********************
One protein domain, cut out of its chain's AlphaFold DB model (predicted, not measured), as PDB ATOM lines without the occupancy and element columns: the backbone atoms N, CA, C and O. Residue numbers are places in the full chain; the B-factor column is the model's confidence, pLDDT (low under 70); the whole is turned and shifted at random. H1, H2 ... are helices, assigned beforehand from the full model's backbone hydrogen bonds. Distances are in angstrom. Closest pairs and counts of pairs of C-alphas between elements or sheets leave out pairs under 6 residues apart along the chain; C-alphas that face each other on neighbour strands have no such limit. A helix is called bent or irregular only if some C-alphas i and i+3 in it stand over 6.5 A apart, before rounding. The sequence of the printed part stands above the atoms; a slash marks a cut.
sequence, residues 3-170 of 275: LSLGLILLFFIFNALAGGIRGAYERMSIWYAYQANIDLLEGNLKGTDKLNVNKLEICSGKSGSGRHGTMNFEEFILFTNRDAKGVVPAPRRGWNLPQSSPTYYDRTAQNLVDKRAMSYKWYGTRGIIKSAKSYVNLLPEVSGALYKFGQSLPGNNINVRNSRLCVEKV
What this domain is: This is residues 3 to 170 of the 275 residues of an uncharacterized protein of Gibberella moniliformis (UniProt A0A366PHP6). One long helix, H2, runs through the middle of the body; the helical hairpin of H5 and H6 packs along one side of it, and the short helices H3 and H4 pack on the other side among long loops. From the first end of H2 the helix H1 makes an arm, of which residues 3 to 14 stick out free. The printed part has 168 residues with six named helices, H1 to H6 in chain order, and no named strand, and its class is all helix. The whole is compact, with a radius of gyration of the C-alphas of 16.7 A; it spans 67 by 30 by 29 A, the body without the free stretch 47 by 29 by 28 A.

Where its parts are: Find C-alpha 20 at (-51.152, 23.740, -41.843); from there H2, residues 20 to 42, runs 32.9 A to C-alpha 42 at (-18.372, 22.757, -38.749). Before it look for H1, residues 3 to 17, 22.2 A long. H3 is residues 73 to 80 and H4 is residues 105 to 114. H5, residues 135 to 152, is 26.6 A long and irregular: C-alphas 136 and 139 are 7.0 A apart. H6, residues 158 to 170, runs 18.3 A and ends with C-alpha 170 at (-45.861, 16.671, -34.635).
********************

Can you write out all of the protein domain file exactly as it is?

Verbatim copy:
One protein domain, cut out of its chain's AlphaFold DB model (predicted, not measured), as PDB ATOM lines without the occupancy and element columns: the backbone atoms N, CA, C and O. Residue numbers are places in the full chain; the B-factor column is the model's confidence, pLDDT (low under 70); the whole is turned and shifted at random. H1, H2 ... are helices, assigned beforehand from the full model's backbone hydrogen bonds. Distances are in angstrom. Closest pairs and counts of pairs of C-alphas between elements or sheets leave out pairs under 6 residues apart along the chain; C-alphas that face each other on neighbour strands have no such limit. A helix is called bent or irregular only if some C-alphas i and i+3 in it stand over 6.5 A apart, before rounding. The sequence of the printed part stands above the atoms; a slash marks a cut.
sequence, residues 3-170 of 275: LSLGLILLFFIFNALAGGIRGAYERMSIWYAYQANIDLLEGNLKGTDKLNVNKLEICSGKSGSGRHGTMNFEEFILFTNRDAKGVVPAPRRGWNLPQSSPTYYDRTAQNLVDKRAMSYKWYGTRGIIKSAKSYVNLLPEVSGALYKFGQSLPGNNINVRNSRLCVEKV
What this domain is: This is residues 3 to 170 of the 275 residues of an uncharacterized protein of Gibberella moniliformis (UniProt A0A366PHP6). One long helix, H2, runs through the middle of the body; the helical hairpin of H5 and H6 packs along one side of it, and the short helices H3 and H4 pack on the other side among long loops. From the first end of H2 the helix H1 makes an arm, of which residues 3 to 14 stick out free. The printed part has 168 residues with six named helices, H1 to H6 in chain order, and no named strand, and its class is all helix. The whole is compact, with a radius of gyration of the C-alphas of 16.7 A; it spans 67 by 30 by 29 A, the body without the free stretch 47 by 29 by 28 A.

Where its parts are: Find C-alpha 20 at (-51.152, 23.740, -41.843); from there H2, residues 20 to 42, runs 32.9 A to C-alpha 42 at (-18.372, 22.757, -38.749). Before it look for H1, residues 3 to 17, 22.2 A long. H3 is residues 73 to 80 and H4 is residues 105 to 114. H5, residues 135 to 152, is 26.6 A long and irregular: C-alphas 136 and 139 are 7.0 A apart. H6, residues 158 to 170, runs 18.3 A and ends with C-alpha 170 at (-45.861, 16.671, -34.635).